Creativ­ity grants in search of ap­pli­cants


Dick and Mary Earle are on a mis­sion to foster and de­velop the re­gion’s creativ­ity with $100,000 worth of grants.

The grants from the Earle Creativ­ity and De­vel­op­ment Trust are now avail­able to res­i­dents of Manawatu and Ran­gi­tikei for sci­ence and tech­nol­ogy projects and for vis­ual arts ven­tures.

Phi­lan­thropist Dick Earle said the trust’s grants were in four sec­tions on a two-yearly ro­tate. Last year the grants were for his­tory and lit­er­a­ture, and for mu­sic.

Each sec­tion at­tracts $50,000, with the max­i­mum grant $30,000 and the min­i­mum $5000.

‘‘It’s to help push creativ­ity along. The grants can help to kick start an idea, and can make all the dif­fer­ence be­tween no-go and go,’’ Earle said.

‘‘They’re for peo­ple with se­ri­ous in­tent. We don’t want to be giv­ing away tooth­brushes and penny-whis­tles.’’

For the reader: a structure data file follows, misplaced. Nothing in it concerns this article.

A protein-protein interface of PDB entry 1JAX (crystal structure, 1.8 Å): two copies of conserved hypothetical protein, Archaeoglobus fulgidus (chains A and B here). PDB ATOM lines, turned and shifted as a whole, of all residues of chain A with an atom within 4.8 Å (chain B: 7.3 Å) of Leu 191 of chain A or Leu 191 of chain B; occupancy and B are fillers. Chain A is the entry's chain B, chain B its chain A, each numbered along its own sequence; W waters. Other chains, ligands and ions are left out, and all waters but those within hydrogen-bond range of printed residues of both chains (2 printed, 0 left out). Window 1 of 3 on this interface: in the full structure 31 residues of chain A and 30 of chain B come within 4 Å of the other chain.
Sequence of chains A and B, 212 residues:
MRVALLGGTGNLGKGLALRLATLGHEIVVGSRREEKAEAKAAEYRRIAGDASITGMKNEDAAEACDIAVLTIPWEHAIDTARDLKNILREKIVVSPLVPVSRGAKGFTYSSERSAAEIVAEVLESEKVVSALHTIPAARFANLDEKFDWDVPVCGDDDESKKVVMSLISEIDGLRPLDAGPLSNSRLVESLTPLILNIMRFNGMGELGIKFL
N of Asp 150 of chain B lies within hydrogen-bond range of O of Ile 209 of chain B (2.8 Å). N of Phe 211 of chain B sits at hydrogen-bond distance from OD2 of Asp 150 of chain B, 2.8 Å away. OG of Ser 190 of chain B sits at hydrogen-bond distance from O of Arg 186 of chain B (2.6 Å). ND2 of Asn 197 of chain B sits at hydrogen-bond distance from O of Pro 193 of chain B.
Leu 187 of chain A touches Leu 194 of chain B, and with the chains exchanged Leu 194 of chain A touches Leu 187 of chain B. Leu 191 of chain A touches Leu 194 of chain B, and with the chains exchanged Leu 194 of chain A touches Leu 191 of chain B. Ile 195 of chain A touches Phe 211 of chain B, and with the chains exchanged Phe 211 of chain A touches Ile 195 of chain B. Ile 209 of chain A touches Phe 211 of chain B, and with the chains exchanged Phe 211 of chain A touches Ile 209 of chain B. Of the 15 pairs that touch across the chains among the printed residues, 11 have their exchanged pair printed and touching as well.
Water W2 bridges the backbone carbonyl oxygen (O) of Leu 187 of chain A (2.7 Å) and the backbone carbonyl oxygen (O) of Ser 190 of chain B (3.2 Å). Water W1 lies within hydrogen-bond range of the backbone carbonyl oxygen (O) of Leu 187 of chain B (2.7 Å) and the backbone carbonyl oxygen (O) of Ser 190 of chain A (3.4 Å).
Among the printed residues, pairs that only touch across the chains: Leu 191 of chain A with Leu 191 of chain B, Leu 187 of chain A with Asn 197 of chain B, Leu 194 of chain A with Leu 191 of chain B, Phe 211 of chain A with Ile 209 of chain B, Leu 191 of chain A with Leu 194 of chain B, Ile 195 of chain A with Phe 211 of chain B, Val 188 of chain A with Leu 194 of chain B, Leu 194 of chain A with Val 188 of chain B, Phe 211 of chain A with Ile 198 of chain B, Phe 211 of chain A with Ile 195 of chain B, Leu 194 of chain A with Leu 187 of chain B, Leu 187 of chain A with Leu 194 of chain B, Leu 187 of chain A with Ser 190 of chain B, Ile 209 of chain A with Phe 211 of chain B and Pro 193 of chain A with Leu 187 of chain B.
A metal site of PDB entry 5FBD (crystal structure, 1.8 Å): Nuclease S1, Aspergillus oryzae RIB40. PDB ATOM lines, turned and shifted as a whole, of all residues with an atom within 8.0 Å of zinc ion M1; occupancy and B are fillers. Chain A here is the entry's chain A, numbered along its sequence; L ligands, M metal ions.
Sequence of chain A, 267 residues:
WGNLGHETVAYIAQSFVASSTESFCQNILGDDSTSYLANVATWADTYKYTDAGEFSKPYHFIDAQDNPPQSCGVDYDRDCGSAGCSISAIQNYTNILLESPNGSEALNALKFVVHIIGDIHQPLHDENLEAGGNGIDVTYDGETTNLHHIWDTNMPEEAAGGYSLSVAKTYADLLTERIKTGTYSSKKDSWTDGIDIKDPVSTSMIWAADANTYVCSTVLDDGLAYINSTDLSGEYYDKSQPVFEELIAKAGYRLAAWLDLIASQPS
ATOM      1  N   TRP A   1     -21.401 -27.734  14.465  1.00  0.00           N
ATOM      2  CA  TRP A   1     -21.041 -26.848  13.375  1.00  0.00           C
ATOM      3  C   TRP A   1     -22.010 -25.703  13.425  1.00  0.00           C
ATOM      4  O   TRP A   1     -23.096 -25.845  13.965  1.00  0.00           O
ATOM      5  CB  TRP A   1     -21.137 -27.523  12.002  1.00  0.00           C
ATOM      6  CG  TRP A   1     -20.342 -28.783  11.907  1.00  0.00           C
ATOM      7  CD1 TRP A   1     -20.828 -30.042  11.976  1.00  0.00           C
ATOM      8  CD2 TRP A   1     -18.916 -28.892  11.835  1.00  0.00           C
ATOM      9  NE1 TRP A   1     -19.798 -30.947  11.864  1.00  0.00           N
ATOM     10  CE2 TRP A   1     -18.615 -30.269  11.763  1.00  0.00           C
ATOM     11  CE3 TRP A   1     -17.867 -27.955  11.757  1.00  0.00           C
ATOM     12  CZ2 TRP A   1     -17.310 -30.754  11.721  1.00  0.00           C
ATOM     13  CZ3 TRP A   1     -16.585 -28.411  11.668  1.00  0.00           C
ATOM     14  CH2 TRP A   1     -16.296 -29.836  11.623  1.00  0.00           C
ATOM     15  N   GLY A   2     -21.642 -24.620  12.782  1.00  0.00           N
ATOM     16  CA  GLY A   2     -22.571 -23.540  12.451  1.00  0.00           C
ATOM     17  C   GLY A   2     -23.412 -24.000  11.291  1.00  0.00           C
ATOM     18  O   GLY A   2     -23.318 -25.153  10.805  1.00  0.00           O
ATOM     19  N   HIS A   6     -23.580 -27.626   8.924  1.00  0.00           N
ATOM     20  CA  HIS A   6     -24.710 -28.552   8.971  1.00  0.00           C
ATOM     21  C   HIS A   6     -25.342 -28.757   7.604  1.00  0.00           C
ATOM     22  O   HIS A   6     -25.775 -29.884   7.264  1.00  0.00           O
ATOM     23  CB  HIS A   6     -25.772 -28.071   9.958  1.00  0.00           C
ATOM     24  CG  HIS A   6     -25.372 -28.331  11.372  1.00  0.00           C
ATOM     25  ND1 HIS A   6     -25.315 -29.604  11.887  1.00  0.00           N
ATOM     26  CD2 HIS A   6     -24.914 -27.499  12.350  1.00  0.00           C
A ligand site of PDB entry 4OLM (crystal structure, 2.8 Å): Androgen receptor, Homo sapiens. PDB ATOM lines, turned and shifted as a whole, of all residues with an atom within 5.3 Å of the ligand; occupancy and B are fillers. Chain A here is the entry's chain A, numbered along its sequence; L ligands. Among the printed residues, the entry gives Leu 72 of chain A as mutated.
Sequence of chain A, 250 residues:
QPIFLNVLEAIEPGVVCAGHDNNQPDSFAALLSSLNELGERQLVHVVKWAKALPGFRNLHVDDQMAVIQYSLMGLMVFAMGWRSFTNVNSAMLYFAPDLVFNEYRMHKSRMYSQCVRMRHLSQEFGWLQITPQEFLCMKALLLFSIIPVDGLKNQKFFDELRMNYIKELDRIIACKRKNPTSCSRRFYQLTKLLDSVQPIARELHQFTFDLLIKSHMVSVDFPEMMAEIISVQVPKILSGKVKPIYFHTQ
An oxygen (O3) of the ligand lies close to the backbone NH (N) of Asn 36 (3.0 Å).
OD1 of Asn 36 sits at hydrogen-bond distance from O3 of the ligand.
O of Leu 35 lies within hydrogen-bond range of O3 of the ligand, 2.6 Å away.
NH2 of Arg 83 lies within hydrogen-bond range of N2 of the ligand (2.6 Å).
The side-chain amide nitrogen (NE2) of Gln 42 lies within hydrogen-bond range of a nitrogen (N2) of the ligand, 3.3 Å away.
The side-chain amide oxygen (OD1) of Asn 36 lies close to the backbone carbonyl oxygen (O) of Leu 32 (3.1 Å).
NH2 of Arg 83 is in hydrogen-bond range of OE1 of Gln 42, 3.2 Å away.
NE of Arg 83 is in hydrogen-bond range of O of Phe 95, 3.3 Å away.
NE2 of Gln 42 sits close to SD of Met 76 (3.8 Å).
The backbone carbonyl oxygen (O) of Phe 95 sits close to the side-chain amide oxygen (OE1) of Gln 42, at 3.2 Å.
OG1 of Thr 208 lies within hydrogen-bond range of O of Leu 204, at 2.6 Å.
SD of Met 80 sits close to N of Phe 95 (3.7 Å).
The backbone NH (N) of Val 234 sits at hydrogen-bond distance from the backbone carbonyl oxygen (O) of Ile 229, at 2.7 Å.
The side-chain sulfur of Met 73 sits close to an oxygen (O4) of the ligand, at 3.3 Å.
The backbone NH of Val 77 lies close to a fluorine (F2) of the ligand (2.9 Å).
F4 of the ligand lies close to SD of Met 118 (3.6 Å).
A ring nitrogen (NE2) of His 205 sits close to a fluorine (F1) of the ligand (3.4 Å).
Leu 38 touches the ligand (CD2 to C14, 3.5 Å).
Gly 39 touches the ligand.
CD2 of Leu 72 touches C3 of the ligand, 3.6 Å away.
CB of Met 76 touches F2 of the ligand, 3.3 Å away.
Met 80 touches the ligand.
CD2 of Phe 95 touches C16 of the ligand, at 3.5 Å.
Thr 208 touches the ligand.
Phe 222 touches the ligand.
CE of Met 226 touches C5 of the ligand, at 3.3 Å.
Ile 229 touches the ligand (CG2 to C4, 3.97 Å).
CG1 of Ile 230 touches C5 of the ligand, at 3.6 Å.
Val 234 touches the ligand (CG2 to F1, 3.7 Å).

He said pre­vi­ous sci­ence round grants have helped with a de­vice to clean paint brushes, with in­ves­ti­ga­tions into sourc­ing food from in­sects, and in the de­vel­op­ment of a new preg­nancy test­ing kit. Artist Asher New­bury re­ceived a grant to paint Tatau Pounamu - an art­work com­pris­ing 175 pan­els to com­mem­o­rate each year from the sign­ing of the Treaty of Wai­tangi in 1840 to 2015.

The grants av­er­age out at about $10,000 each, and must be used within 12 months, Earle said.

‘‘The ap­pli­ca­tion has to con­vince our in­de­pen­dent com­mit­tee that the pro­ject is worth­while. It’s a chal­lenge but also an op­por­tu­nity.’’

Ap­pli­ca­tions close on Mon­day, Septem­ber 19 with the an­nounce­ment of the re­cip­i­ents made in Oc­to­ber.

More de­tails are avail­able on the Earle Creativ­ity Trust web­site, or through the Public Trust web­site, where all ap­pli­ca­tions must be filed.

Asher New­bury was a re­cip­i­ent of an Earle Creativ­ity and De­vel­op­ment Trust grant for vis­ual arts in 2014.

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